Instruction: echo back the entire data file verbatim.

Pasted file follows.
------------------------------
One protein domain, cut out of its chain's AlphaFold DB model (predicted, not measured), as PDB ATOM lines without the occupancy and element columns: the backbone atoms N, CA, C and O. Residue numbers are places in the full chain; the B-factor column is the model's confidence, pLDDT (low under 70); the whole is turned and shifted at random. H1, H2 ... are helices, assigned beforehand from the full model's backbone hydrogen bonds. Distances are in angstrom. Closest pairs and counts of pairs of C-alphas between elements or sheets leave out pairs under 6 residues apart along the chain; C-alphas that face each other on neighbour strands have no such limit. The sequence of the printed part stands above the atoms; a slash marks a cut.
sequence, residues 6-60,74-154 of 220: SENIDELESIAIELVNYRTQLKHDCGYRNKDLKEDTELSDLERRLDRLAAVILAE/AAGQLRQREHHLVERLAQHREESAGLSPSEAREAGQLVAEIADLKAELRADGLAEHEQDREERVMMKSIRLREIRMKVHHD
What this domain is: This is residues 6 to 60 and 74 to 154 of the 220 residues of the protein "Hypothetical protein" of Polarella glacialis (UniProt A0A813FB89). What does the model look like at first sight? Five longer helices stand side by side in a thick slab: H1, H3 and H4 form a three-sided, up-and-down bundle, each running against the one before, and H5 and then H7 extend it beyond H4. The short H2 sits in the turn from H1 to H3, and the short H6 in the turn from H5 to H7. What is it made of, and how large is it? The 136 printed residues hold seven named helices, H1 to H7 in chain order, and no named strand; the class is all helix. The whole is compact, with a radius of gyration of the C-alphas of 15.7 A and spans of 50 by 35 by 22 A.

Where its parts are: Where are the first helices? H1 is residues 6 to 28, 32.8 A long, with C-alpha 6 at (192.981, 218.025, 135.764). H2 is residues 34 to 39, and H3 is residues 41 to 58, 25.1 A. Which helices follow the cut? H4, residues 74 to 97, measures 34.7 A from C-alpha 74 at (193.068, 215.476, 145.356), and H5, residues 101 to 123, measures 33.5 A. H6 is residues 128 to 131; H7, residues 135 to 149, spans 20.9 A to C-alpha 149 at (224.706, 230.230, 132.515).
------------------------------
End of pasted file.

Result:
One protein domain, cut out of its chain's AlphaFold DB model (predicted, not measured), as PDB ATOM lines without the occupancy and element columns: the backbone atoms N, CA, C and O. Residue numbers are places in the full chain; the B-factor column is the model's confidence, pLDDT (low under 70); the whole is turned and shifted at random. H1, H2 ... are helices, assigned beforehand from the full model's backbone hydrogen bonds. Distances are in angstrom. Closest pairs and counts of pairs of C-alphas between elements or sheets leave out pairs under 6 residues apart along the chain; C-alphas that face each other on neighbour strands have no such limit. The sequence of the printed part stands above the atoms; a slash marks a cut.
sequence, residues 6-60,74-154 of 220: SENIDELESIAIELVNYRTQLKHDCGYRNKDLKEDTELSDLERRLDRLAAVILAE/AAGQLRQREHHLVERLAQHREESAGLSPSEAREAGQLVAEIADLKAELRADGLAEHEQDREERVMMKSIRLREIRMKVHHD
What this domain is: This is residues 6 to 60 and 74 to 154 of the 220 residues of the protein "Hypothetical protein" of Polarella glacialis (UniProt A0A813FB89). What does the model look like at first sight? Five longer helices stand side by side in a thick slab: H1, H3 and H4 form a three-sided, up-and-down bundle, each running against the one before, and H5 and then H7 extend it beyond H4. The short H2 sits in the turn from H1 to H3, and the short H6 in the turn from H5 to H7. What is it made of, and how large is it? The 136 printed residues hold seven named helices, H1 to H7 in chain order, and no named strand; the class is all helix. The whole is compact, with a radius of gyration of the C-alphas of 15.7 A and spans of 50 by 35 by 22 A.

Where its parts are: Where are the first helices? H1 is residues 6 to 28, 32.8 A long, with C-alpha 6 at (192.981, 218.025, 135.764). H2 is residues 34 to 39, and H3 is residues 41 to 58, 25.1 A. Which helices follow the cut? H4, residues 74 to 97, measures 34.7 A from C-alpha 74 at (193.068, 215.476, 145.356), and H5, residues 101 to 123, measures 33.5 A. H6 is residues 128 to 131; H7, residues 135 to 149, spans 20.9 A to C-alpha 149 at (224.706, 230.230, 132.515).